Close told him to knock it off, and Blake did.

Close had the balls to claim he “makes digital art“. No, Sir, you do not. You make paintings with a particular aesthetic that can be more easily associated with color separation technology used to print newspapers. Digital art uses computers as the primary method of production. While your photographs may be digitally enlarged as part of the production process, the computer is not essential to the mode of production. Your paintings can be made without the use of a computer. (Additional media-metaphor description of digital art in the last section of this post as well).

As an artist who has staked her claim to a digital platform, whose work cannot exist without digital technology to store, exhibit, share, or produce it, I’m going to ask Mr. Chuck Close to go back to what he knows how to do much better than me – move a paintbrush on a canvas. Mr. Close’s paintings can exist in a future without computers. Mine can’t. Is this better or worse? I’m not interested in a ‘whose medium is better/cooler/etc’ conversation right now – I’ll leave that for those who like to play king of the mountain. Computers are, for better or worse, deeply embedded in ordinary human life, at least for 80% of humans (those who have access to the technology and use it daily to achieve a variety of tasks). I’m interested in how information moves there, lives there, and how the way we use our technology is changing our way of interacting with everything else. Chuck Close makes excellent paintings.

* * * * *

While I think that Hyperallergic’s My Chuck Close Problem article gets at many of Scott Blake’s struggles with Chuck Close, I’d like magnify something I see underneath the discussion.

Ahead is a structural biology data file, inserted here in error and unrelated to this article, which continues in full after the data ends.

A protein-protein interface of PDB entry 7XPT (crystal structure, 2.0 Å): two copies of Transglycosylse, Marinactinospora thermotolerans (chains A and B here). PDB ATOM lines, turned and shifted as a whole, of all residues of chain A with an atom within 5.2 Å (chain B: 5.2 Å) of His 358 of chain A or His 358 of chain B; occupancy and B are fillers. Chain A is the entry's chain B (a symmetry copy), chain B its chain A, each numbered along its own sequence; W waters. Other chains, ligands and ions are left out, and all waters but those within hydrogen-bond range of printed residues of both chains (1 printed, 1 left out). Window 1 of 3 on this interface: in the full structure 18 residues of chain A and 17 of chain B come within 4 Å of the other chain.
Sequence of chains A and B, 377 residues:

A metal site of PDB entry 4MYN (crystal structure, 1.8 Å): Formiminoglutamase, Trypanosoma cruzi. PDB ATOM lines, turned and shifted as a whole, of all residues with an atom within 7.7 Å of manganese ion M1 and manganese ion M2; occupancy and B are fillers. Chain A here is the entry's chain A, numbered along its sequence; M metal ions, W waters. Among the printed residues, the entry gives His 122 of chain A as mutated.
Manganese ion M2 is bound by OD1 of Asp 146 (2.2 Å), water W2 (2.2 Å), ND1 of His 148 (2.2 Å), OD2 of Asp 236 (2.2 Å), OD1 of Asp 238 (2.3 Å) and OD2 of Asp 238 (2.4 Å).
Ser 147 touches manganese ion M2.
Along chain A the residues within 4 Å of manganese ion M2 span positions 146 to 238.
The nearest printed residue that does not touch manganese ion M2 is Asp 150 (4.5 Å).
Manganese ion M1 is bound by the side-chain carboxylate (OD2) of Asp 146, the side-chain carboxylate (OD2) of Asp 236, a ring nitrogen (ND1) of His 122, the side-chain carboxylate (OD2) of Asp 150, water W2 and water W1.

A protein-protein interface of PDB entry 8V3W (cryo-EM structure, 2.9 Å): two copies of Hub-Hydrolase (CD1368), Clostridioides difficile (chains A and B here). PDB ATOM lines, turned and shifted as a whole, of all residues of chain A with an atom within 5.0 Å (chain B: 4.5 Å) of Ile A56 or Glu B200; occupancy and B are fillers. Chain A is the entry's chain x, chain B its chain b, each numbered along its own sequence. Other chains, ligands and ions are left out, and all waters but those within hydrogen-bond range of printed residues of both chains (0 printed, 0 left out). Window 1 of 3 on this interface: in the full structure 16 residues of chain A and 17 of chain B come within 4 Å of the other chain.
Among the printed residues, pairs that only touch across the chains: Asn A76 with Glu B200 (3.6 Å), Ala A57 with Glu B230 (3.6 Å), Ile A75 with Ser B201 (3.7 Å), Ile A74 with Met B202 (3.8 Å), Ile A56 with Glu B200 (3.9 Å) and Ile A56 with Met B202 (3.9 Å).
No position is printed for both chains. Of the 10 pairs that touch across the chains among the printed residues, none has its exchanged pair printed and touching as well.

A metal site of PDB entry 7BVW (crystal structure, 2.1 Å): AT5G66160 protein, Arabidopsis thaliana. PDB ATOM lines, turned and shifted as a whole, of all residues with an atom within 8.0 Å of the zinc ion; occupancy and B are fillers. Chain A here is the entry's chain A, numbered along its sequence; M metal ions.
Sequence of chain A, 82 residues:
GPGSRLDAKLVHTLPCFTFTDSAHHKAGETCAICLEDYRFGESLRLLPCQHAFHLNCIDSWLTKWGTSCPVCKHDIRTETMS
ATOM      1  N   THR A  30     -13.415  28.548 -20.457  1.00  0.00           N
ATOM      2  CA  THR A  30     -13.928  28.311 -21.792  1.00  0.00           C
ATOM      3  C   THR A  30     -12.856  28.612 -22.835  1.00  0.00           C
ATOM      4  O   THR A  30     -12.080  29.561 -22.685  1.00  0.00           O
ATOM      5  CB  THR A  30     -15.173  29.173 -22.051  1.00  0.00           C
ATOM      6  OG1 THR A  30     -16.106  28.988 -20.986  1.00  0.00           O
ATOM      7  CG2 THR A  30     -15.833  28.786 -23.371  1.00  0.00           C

The audience has its own experience of the work. No artist can control what the audience does with that experience. Scott Blake had a really inspiring experience of Chuck Close. He took his experience of Chuck Close’s aesthetic to a different medium. He used that experience to create artwork that does something entirely different from what Chuck Close does. This is not about first-second, derivation, or anything else. Its about translation.

Computers translate. As a machine, the computer translates information coming in via the user interface (designed with human logic) through the operating system to the firmware. The firmware simplifies and translates that input to the hardware, which then does what the user asks of the hardware with the information the user refers to along with the command information. As a digital work of art, Scott Blake’s translation of Chuck Close’s aesthetic into a user-friendly image-translater is, in my humble opinion, quite beautiful and, in its form and expression, truly excellent digital artwork.

It is also art of a different class than Mr. Close’s painting. Chuck Close needs to ‘protect his legacy’ because he works in the world of things. He’s making trophies to be purchased by museums and collectors in the closed economy of the art world. He has to protect the aesthetic stuck on the physical surface of the canvas.

Here we go again, the gift economy of the object providing an experience to the viewer interfering with the object economy of the ‘art world’. Why are we comparing pomegranates and seashells? They have different functions.

Oh, and, one more time – Mr. Close – you are a painter.